I am looking for advice in the following optimization problem. I have a website (system) that receives database updates later returned in queries made to the same system. In order to speed up the system the obvious solution is to cache data in different places. I have identified the most likely places where caching may be useful, but caching in every case is clearly not practical. I have begun to decompose the times it takes to place data in different caches. I will end up with.

Cu = uth computation time
Su = storage required to store result of uth computation
SCn = storage cost using nth storage resource
Wn = storage cache write time for nth storage resource
Rn = storage cache read time for nth storage resource

I understand that there are multiple caches inside today's microprocessors, but I want to ignore those for now. I actually have several options for storage. I can buy plenty of SSD, Spinning drives and/or RAM. But given the amount of possible caching I want to buy what makes most sense.

I am trying to come up with a cost function, storage seems to be pretty straight forward since there will be an allocated space that will cost X dollars. I am struggling a bit more with timing. Clearly I could minimize the time it takes to query and update. But that does not seem correct. I need responsiveness, we need servers to be responsive with every request not to be able to process every single update and query at once in a couple of days, instead of three. I am constructing a $$ to seconds function. This function would imply, we are willing to pay $X for a computer that responds in Y seconds.

I will also need an optimization algorithm, there are a lot out there and I am not sure which could be a good fit for this problem.

I am having a lot of difficulty finding research similar to this description. And I do know I will need to redo this optimization a number of times, so I will end up writing code so I don't have to do this every time.

asked 02 Sep '13, 16:13

Arturo%20H's gravatar image

Arturo H
accept rate: 0%

edited 02 Sep '13, 16:23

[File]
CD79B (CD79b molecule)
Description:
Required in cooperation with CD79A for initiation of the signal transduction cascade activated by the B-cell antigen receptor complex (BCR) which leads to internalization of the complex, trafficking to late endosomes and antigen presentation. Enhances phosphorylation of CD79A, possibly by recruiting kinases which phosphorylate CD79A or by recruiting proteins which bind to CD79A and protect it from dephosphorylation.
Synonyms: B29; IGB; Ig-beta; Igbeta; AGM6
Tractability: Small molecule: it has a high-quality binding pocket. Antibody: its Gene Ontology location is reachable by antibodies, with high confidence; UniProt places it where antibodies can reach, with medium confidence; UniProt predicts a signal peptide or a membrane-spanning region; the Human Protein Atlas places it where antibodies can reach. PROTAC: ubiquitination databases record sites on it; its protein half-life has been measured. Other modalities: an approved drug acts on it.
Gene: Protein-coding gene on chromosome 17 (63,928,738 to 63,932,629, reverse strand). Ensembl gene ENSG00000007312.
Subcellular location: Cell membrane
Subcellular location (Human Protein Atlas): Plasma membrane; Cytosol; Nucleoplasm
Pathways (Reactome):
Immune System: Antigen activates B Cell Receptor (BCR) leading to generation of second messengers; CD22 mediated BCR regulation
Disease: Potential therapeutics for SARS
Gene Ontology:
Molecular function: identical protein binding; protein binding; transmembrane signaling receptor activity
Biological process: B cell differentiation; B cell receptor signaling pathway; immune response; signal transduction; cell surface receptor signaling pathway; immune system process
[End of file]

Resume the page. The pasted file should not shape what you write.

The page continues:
Is the "u-th computation" defined/known in advance? In other words, do you know how often computations "arrive", how large they are, how often they will be queried, and what their lifetimes are? I assume that results eventually either become stale and either should be deleted because they will never be queried again or can be deleted to make room because their query rate is low. That raises another question: is the query rate for any given computation constant over time? Are all these rates/sizes deterministic or stochastic (random)?

(04 Sep '13, 11:53) Paul Rubin ♦♦

Am I correct that the storage cost represents a one-time capacity expansion (meaning you are not adding storage on the fly to house new results)?

(04 Sep '13, 11:53) Paul Rubin ♦♦

@Paul all the details of the "u-th computation" is known in advance. A probability of usage could be calculated. The system has a messaging subsystem that recomputes every time the source data changes. The probability of it changing also has to be accounted for.

(04 Sep '13, 12:20) Arturo H

I'm not at all confident I understand the question, but ...

I would start with a model that allocates computation results to storage devices. Assuming that a result cannot be split across devices, this looks something like a binary multiple knapsack model (where each device is a "knapsack", each result is an "item", capacity is device space (bytes or whatever) and item size = result storage footprint. As the objective function, I would minimize weighted response time (sum across results of frequency of querying times response time per query for the chosen device), possibly weighting it further if snappy response time is more important for some queries than for others.

The capacities show up as parameters of that model. There are now several possible approaches. One is to do sensitivity analysis, running the model for different possible hardware configurations, getting the optimal weighted response time, and graphing that against the configuration cost. Another is to add integer binary variables representing possible expansion options (do I add a 1 TB drive [binary] or how many bytes of SSD memory do I add [integer]), express the capacity in terms of those added variables, tack on a budget constraint and optimize response within the budget.

Yet another approach is to try to merge the storage cost with the response time function, but I would avoid that if possible for a couple of reasons. First, storage cost is a one-time cost while response time is an ongoing (recurring) cost; you would have to prorate storage cost somehow to get anything meaningful. Second, you would need an explicit estimate of what a 1 ms./query improvement response time on average is worth in terms of dollars invested in storage expansion. Good luck getting that.


answered 07 Sep '13, 12:00

Paul%20Rubin's gravatar image

Paul Rubin ♦♦
accept rate: 19%

Thanks Paul. I got a book on approximation algorithms and it does include the knapsack. I'll be checking it out.

(10 Sep '13, 11:03) Arturo H
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Asked: 02 Sep '13, 16:13

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Last updated: 10 Sep '13, 11:03

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